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Narcissism: The Next Global Pandemic?

Updated: 4 days ago




Narcissism.  It seems we hear the term everywhere these days.  From social media and popular culture to separation and divorce, assertions of ‘He’s such a narcissist’, ‘That’s so narcissistic’, and ‘Narcissism is becoming an epidemic!’ seem commonplace.  But what really is it?  And is the global population really about to self-destruct under a growing weight of selfish, self-serving behaviour, with little-to-no regard for the rights and feelings of others?  The answer?  Although estimates can vary, Narcissistic Personality Disorder (NPD) is a clinical disorder that is thought to affect somewhere between 1-5% of the population, and, highly unlikely.  It is characterised by a long-term pattern of abnormal behaviour including; acute attention-seeking, arrogance, self-centredness, and having a fixation on self-importance, the root cause almost always stemming from childhood.


In the advent of social media and an increasing number of platforms from which to sing one’s swan song there is no doubt that awareness of narcissistic behaviours such as these is increasing and hence narcissism itself appears to be on the rise.  Studies have looked at the relationships between numbers of selfies and narcissism for example, as well as the psychological profiles of people choosing careers such as influencers and self-styled experts.  


However, narcissism should also be recognised as existing on a spectrum, and only when a person displays an established number of behaviours from a specific list of diagnostics would they be considered to have NPD, or more commonly be referred to as a ‘narcissist’.  Its roots in childhood also lend to the probability that finding enjoyment in the limelight is unlikely to qualify a person as a narcissist unless coupled with a number of other specific behaviours, and evident over many years.  Making it unlikely to be developed as a disorder in adulthood.


So why is it helpful to make the distinction between narcissistic behaviour, narcissism and being a narcissist?


In terms of legitimate cases exhibiting the clinical disorder, and those whose lives they impact, the consequences for everyone can be devastating.  And so, the increasingly popular use of the term ‘narcissist’ might at best be considered an unhelpful label, but could at worst serve to minimise the plight of victims of abuse.  To a greater or lesser extent, we all display narcissistic behaviour at times, and not just limited to self-centredness.  However, while suffering from the narcissistic behaviours of others can range from unpleasant to emotionally exhausting, and are never acceptable, for those suffering at the hands of a certifiable narcissist it can affect every aspect of a person’s physical and mental health. And failing to identify which is which could leave long term victims of narcissistic abuse questioning their experience yet further, failing to reach out for help, or worse, not being believed due to overuse of a clinical term.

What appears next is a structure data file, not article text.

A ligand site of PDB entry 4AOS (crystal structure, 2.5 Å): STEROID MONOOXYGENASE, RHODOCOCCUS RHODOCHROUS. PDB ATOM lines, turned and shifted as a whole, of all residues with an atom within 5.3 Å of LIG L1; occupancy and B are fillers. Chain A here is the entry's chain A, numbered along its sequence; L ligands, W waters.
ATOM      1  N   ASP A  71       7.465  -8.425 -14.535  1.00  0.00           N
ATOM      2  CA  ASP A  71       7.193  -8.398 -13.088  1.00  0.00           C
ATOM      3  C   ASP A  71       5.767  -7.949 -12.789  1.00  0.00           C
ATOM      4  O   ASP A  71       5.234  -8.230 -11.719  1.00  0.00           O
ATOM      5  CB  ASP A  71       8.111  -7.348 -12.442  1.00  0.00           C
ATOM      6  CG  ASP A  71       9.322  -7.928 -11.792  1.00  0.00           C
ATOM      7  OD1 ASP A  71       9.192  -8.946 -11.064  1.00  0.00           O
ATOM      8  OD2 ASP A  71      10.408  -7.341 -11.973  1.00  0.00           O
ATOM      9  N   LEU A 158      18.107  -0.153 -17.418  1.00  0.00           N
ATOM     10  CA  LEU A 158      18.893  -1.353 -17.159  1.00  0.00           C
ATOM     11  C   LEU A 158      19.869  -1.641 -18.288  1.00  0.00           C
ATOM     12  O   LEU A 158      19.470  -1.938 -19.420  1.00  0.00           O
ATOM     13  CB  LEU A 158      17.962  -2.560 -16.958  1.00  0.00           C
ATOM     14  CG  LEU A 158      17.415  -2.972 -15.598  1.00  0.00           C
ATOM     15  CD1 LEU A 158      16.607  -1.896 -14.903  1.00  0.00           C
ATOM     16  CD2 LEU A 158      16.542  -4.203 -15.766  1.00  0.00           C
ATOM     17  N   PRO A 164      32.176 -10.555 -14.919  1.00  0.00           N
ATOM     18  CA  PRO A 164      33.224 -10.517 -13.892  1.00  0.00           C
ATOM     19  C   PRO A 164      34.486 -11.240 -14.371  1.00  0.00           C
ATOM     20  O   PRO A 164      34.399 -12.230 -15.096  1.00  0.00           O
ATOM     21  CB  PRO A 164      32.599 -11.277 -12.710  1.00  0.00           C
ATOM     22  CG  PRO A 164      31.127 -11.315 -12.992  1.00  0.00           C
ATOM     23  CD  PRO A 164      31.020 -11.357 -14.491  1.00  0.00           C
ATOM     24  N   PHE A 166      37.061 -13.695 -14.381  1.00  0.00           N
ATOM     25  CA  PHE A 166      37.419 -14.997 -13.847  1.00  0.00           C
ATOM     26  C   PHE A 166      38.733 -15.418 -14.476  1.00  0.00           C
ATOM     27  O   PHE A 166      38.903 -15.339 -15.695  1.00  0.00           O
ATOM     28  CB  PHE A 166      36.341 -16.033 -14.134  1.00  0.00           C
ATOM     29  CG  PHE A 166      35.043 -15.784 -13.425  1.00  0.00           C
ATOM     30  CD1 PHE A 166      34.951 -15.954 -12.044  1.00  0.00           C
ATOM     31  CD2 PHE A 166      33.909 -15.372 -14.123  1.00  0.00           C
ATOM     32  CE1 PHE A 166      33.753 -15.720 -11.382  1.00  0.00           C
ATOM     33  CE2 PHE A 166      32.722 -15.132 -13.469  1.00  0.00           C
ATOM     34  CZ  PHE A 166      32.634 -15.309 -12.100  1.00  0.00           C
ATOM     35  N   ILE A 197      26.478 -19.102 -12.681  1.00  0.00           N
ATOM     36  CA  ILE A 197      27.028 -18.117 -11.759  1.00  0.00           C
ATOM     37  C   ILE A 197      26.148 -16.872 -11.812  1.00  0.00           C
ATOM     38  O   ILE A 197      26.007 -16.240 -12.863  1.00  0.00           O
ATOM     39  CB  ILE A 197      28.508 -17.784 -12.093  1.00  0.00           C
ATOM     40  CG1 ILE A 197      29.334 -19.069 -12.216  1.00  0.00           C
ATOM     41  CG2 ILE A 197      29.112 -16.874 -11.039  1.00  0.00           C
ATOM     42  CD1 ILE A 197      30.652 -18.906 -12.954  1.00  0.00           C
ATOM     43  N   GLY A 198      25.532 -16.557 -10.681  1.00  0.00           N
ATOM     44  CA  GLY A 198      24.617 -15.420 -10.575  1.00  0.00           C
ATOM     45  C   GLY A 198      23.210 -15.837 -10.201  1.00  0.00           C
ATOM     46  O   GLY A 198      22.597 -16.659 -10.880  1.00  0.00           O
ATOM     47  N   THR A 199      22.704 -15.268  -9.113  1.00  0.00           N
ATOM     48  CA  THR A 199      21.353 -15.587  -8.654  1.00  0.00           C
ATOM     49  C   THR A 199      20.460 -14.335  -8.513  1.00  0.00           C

In my professional career I have helped many individuals deal with the very real physical and psychological consequences of narcissistic abuse as a result of relationships with narcissists.  As well as the mental exhaustion of coping with these individuals, physical consequences can include stress-related illnesses such as having a compromised immune system or suffering digestive disorders and weight gain, exacerbation of chronic conditions such as asthma or migraines, and negative consequences of anxiety disorders such as complex posttraumatic stress disorder.  


If you are suffering physically and mentally from an interpersonal relationship, at work, home, or in your personal life, and don’t know where to start, reach out to TALKPsychologyTM and we will guide you through finding the best help and support.


Author: Zoe Cave Hawkins, C.Psychol.


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